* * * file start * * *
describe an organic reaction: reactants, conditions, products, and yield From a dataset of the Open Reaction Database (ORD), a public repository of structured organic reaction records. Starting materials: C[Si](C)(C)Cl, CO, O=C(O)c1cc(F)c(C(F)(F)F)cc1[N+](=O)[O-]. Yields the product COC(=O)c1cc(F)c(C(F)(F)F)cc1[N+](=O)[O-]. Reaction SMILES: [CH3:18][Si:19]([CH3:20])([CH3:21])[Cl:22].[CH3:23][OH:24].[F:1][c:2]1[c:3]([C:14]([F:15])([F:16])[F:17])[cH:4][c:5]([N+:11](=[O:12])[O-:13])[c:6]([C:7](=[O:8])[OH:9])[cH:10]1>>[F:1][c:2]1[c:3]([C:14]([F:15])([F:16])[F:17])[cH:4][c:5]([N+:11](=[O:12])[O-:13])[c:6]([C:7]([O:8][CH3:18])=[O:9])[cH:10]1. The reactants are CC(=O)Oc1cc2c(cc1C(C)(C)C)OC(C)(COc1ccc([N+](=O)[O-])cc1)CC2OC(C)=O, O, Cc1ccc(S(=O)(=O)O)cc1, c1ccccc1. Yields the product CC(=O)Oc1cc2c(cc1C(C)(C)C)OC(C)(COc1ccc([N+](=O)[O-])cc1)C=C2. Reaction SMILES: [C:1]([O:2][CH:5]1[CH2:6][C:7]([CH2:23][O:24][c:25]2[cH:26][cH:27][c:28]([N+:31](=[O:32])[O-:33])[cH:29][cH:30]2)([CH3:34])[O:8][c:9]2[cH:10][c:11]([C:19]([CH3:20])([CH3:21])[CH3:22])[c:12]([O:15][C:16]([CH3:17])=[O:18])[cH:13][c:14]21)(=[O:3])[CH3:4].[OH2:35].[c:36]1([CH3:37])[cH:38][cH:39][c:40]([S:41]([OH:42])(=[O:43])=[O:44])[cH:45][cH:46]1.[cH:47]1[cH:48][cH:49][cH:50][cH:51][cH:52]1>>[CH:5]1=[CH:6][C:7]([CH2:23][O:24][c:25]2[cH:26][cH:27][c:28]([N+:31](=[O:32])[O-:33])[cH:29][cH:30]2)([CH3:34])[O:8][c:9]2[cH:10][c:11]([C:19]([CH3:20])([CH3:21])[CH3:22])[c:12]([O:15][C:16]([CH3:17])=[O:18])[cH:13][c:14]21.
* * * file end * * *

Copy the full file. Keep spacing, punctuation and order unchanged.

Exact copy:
describe an organic reaction: reactants, conditions, products, and yield From a dataset of the Open Reaction Database (ORD), a public repository of structured organic reaction records. Starting materials: C[Si](C)(C)Cl, CO, O=C(O)c1cc(F)c(C(F)(F)F)cc1[N+](=O)[O-]. Yields the product COC(=O)c1cc(F)c(C(F)(F)F)cc1[N+](=O)[O-]. Reaction SMILES: [CH3:18][Si:19]([CH3:20])([CH3:21])[Cl:22].[CH3:23][OH:24].[F:1][c:2]1[c:3]([C:14]([F:15])([F:16])[F:17])[cH:4][c:5]([N+:11](=[O:12])[O-:13])[c:6]([C:7](=[O:8])[OH:9])[cH:10]1>>[F:1][c:2]1[c:3]([C:14]([F:15])([F:16])[F:17])[cH:4][c:5]([N+:11](=[O:12])[O-:13])[c:6]([C:7]([O:8][CH3:18])=[O:9])[cH:10]1. The reactants are CC(=O)Oc1cc2c(cc1C(C)(C)C)OC(C)(COc1ccc([N+](=O)[O-])cc1)CC2OC(C)=O, O, Cc1ccc(S(=O)(=O)O)cc1, c1ccccc1. Yields the product CC(=O)Oc1cc2c(cc1C(C)(C)C)OC(C)(COc1ccc([N+](=O)[O-])cc1)C=C2. Reaction SMILES: [C:1]([O:2][CH:5]1[CH2:6][C:7]([CH2:23][O:24][c:25]2[cH:26][cH:27][c:28]([N+:31](=[O:32])[O-:33])[cH:29][cH:30]2)([CH3:34])[O:8][c:9]2[cH:10][c:11]([C:19]([CH3:20])([CH3:21])[CH3:22])[c:12]([O:15][C:16]([CH3:17])=[O:18])[cH:13][c:14]21)(=[O:3])[CH3:4].[OH2:35].[c:36]1([CH3:37])[cH:38][cH:39][c:40]([S:41]([OH:42])(=[O:43])=[O:44])[cH:45][cH:46]1.[cH:47]1[cH:48][cH:49][cH:50][cH:51][cH:52]1>>[CH:5]1=[CH:6][C:7]([CH2:23][O:24][c:25]2[cH:26][cH:27][c:28]([N+:31](=[O:32])[O-:33])[cH:29][cH:30]2)([CH3:34])[O:8][c:9]2[cH:10][c:11]([C:19]([CH3:20])([CH3:21])[CH3:22])[c:12]([O:15][C:16]([CH3:17])=[O:18])[cH:13][c:14]21.